Alternative Investments: Measuring Performance Beyond Traditional Assets


When the topic of investing pops up, the stock market is usually the first thing to come to mind, followed by other traditional categories of securities, like various types of bonds. However, different categories of assets, known as alternative investments, are equally viable trading choices these days, characterized by their complexity, unique structures, limited regulation, and often illiquidity.

The appeal of these assets is that they supply more diversification, reducing overall trading risk and enhancing returns. They can act as inflation protection while delivering access to distinctive opportunities not readily available in traditional markets.

All this said it is vital to note that investors must also measure the performance of these assets as they would with traditional investments, maybe even more diligently so, primarily because of the specific risk-return characteristics and specific regulatory requirements. Below, we get more in-depth regarding explaining these assets, what are the most established ones, the challenges investors face with them, and their portfolio performance metrics.

Types of Alternative Investments

For most people, traditional investments are institutional products, stocks, bonds, mutual funds, exchange-traded funds, index funds, options, and cash. Everything else falls into the realm of alternative assets. And from this batch, the most famous options are:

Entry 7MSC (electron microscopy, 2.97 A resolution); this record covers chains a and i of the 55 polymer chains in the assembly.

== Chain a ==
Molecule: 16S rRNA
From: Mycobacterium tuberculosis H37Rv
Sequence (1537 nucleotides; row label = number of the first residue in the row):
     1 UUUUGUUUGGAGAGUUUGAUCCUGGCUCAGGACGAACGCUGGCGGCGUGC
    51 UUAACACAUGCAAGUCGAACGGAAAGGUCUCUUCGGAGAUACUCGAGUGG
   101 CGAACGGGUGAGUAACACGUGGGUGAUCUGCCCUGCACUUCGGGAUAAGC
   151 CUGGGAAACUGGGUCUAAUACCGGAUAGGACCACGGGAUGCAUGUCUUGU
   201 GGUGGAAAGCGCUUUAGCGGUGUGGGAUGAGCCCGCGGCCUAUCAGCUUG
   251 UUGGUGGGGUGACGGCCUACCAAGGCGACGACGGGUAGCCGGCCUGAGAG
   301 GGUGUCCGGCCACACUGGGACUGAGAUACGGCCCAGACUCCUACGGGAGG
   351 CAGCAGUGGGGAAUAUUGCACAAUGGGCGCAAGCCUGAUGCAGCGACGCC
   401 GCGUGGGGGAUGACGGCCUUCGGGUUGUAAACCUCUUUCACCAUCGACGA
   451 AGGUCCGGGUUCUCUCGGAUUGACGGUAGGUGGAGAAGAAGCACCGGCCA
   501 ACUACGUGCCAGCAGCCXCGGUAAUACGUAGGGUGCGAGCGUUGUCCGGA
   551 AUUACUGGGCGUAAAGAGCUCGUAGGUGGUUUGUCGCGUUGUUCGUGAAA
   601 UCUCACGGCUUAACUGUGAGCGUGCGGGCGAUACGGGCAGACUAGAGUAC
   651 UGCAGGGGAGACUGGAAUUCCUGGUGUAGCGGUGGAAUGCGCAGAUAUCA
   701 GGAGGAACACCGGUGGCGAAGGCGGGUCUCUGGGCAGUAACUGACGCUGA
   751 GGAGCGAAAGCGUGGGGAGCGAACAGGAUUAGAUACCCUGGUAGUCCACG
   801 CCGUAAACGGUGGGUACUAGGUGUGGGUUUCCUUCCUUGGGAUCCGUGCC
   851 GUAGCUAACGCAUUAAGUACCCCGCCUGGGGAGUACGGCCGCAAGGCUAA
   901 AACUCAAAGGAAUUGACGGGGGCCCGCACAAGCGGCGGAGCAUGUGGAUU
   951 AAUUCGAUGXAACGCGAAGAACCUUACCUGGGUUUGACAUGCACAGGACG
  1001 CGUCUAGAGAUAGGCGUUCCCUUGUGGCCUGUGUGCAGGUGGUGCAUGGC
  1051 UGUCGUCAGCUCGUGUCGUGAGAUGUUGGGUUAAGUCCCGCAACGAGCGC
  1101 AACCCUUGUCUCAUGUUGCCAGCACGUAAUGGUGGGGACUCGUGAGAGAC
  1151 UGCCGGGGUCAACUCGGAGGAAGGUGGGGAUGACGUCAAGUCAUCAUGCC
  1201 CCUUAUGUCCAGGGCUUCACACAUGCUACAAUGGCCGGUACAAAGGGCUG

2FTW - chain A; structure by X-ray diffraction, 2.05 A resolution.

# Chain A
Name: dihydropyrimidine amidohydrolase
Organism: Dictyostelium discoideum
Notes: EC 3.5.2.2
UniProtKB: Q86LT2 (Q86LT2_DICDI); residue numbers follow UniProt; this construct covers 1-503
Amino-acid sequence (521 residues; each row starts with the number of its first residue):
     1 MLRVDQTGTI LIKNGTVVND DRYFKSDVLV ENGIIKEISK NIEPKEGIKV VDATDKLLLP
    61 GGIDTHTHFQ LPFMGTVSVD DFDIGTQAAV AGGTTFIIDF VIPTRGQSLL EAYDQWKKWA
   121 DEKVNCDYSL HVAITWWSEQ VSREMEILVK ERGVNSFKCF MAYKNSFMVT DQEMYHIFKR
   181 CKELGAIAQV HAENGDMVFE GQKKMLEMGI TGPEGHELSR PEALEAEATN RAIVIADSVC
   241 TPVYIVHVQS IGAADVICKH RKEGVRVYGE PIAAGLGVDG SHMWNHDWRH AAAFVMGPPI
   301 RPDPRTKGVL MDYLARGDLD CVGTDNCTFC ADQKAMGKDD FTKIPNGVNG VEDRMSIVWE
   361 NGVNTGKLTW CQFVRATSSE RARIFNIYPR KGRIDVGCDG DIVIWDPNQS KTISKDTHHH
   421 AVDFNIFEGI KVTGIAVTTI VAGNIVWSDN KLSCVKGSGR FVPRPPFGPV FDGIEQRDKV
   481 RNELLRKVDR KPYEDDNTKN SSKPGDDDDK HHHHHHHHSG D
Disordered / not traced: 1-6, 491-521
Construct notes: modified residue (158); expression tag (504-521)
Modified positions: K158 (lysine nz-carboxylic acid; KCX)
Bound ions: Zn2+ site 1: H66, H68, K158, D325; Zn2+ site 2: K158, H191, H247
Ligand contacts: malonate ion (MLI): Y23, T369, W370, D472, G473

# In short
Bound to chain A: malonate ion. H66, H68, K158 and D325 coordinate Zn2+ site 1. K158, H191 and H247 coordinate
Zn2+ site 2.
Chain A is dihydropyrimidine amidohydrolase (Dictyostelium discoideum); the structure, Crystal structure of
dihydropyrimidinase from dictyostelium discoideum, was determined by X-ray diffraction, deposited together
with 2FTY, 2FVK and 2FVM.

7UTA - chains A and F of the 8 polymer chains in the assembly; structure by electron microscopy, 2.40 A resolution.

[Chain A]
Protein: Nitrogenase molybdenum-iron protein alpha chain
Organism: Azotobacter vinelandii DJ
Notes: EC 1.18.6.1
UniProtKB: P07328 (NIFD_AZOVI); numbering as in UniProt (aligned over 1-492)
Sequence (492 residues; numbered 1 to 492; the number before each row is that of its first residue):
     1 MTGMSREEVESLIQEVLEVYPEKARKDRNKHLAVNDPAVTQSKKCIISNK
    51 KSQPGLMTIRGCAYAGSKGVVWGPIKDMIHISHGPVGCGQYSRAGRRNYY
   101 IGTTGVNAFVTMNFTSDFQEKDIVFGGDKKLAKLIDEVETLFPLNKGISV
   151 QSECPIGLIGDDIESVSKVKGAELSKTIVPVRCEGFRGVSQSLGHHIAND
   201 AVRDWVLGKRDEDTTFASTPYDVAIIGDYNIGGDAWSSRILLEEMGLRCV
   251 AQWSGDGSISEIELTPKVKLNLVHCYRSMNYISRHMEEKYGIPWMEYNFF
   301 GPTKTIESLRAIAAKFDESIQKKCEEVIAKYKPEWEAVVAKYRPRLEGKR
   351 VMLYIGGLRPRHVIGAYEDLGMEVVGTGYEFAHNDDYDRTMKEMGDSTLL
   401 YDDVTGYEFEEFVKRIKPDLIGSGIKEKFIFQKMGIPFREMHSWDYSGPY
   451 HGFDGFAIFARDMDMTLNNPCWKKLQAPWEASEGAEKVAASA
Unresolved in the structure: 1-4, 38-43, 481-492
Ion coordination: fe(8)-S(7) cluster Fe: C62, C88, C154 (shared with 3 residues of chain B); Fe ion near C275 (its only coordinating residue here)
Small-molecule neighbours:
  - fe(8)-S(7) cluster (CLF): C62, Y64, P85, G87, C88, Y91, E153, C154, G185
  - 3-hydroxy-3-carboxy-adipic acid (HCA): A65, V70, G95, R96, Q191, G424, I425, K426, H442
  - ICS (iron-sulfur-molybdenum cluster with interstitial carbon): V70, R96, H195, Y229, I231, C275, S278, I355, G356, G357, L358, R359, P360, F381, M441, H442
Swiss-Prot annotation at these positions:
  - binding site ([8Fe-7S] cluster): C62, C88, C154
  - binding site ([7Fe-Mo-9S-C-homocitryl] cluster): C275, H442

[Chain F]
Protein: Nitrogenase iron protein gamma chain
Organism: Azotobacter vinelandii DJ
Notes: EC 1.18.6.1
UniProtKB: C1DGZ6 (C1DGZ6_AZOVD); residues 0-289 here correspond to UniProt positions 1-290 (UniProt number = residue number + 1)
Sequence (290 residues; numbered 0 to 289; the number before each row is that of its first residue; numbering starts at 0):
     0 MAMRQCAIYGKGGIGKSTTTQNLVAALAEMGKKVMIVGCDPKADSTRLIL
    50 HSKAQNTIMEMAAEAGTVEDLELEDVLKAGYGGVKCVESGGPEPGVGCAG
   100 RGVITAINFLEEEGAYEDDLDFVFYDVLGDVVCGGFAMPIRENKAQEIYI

Real Estate

Real estate is a compelling alternative investment for many, primarily due to the potential for long-term capital appreciation and consistent cash flow through rental income. Unlike bonds and stocks, properties are tangible assets that can get physically managed/inspected, often providing multiple tax advantages like deductions on mortgage interest and depreciation.

Private Equity

The primary benefits of investing in privately held companies are the potential for high returns and the chance to create value through strategic decision-making. Though, longer investment horizons, higher risks, and illiquidity are in play here. So, those are things to be wary of.

Hedge Funds

For the uninformed, a hedge fund is an investment vehicle that pools money from several investors to employ different investment strategies, often incorporating alternative techniques, to create positive returns regardless of market conditions. Investors implement tactics like short-selling, derivatives, and leverage in hedge fund investing to maximize gains and hedge in market downturns.


These are raw materials and tangible goods essential for everyday living. Agricultural products and energy sources are two examples. Hence, they are crucial to countries’ economies and can act as a hedge against inflation. Furthermore, they have a low correlation with traditional assets and can get accessed via multiple investment vehicles such as ETFs, commodity futures, mutual funds, and more. The main risk with them is the offset of supply and demand in local and global markets.


Cryptos showed up on the scene in 2009 when a mysterious person, or group of people, going by the moniker Satoshi Nakamoto released the first form of virtual money on the Web named Bitcoin. Since then, digital coins slowly expanded in popularity to see a massive rise post-2018, particularly in 2021, when the value of one BTC unit surpassed $60,000. These blockchain-powered currencies ensure transparency and immutability running on a decentralized system. While they are viable alternative investments, they have a reputation for extreme volatility, as evident by the fact that Bitcoin dropped over $40,000 in value in a few months between the end of 2021 and the middle of 2022.